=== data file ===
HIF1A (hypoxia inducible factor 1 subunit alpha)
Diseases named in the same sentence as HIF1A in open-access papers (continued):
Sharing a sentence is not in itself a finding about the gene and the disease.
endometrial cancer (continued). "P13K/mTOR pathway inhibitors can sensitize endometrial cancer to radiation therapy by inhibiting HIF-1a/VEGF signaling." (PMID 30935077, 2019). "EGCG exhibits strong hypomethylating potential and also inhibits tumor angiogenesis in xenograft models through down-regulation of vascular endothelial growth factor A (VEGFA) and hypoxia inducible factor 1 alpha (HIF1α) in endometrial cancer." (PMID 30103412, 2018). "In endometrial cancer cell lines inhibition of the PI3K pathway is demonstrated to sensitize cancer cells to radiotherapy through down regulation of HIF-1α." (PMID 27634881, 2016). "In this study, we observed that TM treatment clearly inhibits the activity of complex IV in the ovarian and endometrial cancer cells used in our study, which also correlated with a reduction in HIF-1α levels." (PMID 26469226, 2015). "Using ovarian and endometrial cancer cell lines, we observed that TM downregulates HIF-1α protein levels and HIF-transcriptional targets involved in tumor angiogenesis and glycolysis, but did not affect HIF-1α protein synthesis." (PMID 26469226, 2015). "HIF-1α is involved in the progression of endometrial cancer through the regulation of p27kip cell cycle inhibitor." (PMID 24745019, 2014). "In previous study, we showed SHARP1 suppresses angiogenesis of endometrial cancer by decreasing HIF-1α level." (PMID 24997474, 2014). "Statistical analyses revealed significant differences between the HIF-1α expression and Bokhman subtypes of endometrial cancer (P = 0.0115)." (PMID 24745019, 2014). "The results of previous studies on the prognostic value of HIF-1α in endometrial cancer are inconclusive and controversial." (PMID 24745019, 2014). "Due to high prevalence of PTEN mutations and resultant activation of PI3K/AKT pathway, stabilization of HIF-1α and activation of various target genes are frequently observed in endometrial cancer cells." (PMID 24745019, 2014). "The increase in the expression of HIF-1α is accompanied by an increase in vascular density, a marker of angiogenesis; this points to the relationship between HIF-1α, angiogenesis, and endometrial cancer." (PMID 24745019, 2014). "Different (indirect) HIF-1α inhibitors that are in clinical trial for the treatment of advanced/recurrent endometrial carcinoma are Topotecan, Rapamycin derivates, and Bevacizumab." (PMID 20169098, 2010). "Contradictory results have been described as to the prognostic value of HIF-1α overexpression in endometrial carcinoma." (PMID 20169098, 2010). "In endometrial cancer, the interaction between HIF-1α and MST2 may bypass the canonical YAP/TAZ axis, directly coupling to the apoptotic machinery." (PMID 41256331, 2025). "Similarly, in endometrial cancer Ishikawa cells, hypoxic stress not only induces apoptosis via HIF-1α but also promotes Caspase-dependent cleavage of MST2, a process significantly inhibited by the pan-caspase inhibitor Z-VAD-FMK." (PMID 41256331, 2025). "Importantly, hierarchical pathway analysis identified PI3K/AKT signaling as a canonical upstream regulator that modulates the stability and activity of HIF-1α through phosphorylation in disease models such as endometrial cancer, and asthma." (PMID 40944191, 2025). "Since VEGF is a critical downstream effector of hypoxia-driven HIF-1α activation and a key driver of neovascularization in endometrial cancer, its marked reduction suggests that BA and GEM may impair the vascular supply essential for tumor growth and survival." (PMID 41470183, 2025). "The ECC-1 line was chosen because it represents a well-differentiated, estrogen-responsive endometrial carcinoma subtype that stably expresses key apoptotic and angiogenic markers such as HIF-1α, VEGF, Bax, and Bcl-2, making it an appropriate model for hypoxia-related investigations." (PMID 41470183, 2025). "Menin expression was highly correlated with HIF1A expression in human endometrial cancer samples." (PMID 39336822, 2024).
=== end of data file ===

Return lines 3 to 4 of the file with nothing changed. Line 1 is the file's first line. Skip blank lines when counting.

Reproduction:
Sharing a sentence is not in itself a finding about the gene and the disease.
endometrial cancer (continued). "P13K/mTOR pathway inhibitors can sensitize endometrial cancer to radiation therapy by inhibiting HIF-1a/VEGF signaling." (PMID 30935077, 2019). "EGCG exhibits strong hypomethylating potential and also inhibits tumor angiogenesis in xenograft models through down-regulation of vascular endothelial growth factor A (VEGFA) and hypoxia inducible factor 1 alpha (HIF1α) in endometrial cancer." (PMID 30103412, 2018). "In endometrial cancer cell lines inhibition of the PI3K pathway is demonstrated to sensitize cancer cells to radiotherapy through down regulation of HIF-1α." (PMID 27634881, 2016). "In this study, we observed that TM treatment clearly inhibits the activity of complex IV in the ovarian and endometrial cancer cells used in our study, which also correlated with a reduction in HIF-1α levels." (PMID 26469226, 2015). "Using ovarian and endometrial cancer cell lines, we observed that TM downregulates HIF-1α protein levels and HIF-transcriptional targets involved in tumor angiogenesis and glycolysis, but did not affect HIF-1α protein synthesis." (PMID 26469226, 2015). "HIF-1α is involved in the progression of endometrial cancer through the regulation of p27kip cell cycle inhibitor." (PMID 24745019, 2014). "In previous study, we showed SHARP1 suppresses angiogenesis of endometrial cancer by decreasing HIF-1α level." (PMID 24997474, 2014). "Statistical analyses revealed significant differences between the HIF-1α expression and Bokhman subtypes of endometrial cancer (P = 0.0115)." (PMID 24745019, 2014). "The results of previous studies on the prognostic value of HIF-1α in endometrial cancer are inconclusive and controversial." (PMID 24745019, 2014). "Due to high prevalence of PTEN mutations and resultant activation of PI3K/AKT pathway, stabilization of HIF-1α and activation of various target genes are frequently observed in endometrial cancer cells." (PMID 24745019, 2014). "The increase in the expression of HIF-1α is accompanied by an increase in vascular density, a marker of angiogenesis; this points to the relationship between HIF-1α, angiogenesis, and endometrial cancer." (PMID 24745019, 2014). "Different (indirect) HIF-1α inhibitors that are in clinical trial for the treatment of advanced/recurrent endometrial carcinoma are Topotecan, Rapamycin derivates, and Bevacizumab." (PMID 20169098, 2010). "Contradictory results have been described as to the prognostic value of HIF-1α overexpression in endometrial carcinoma." (PMID 20169098, 2010). "In endometrial cancer, the interaction between HIF-1α and MST2 may bypass the canonical YAP/TAZ axis, directly coupling to the apoptotic machinery." (PMID 41256331, 2025). "Similarly, in endometrial cancer Ishikawa cells, hypoxic stress not only induces apoptosis via HIF-1α but also promotes Caspase-dependent cleavage of MST2, a process significantly inhibited by the pan-caspase inhibitor Z-VAD-FMK." (PMID 41256331, 2025). "Importantly, hierarchical pathway analysis identified PI3K/AKT signaling as a canonical upstream regulator that modulates the stability and activity of HIF-1α through phosphorylation in disease models such as endometrial cancer, and asthma." (PMID 40944191, 2025). "Since VEGF is a critical downstream effector of hypoxia-driven HIF-1α activation and a key driver of neovascularization in endometrial cancer, its marked reduction suggests that BA and GEM may impair the vascular supply essential for tumor growth and survival." (PMID 41470183, 2025). "The ECC-1 line was chosen because it represents a well-differentiated, estrogen-responsive endometrial carcinoma subtype that stably expresses key apoptotic and angiogenic markers such as HIF-1α, VEGF, Bax, and Bcl-2, making it an appropriate model for hypoxia-related investigations." (PMID 41470183, 2025). "Menin expression was highly correlated with HIF1A expression in human endometrial cancer samples." (PMID 39336822, 2024).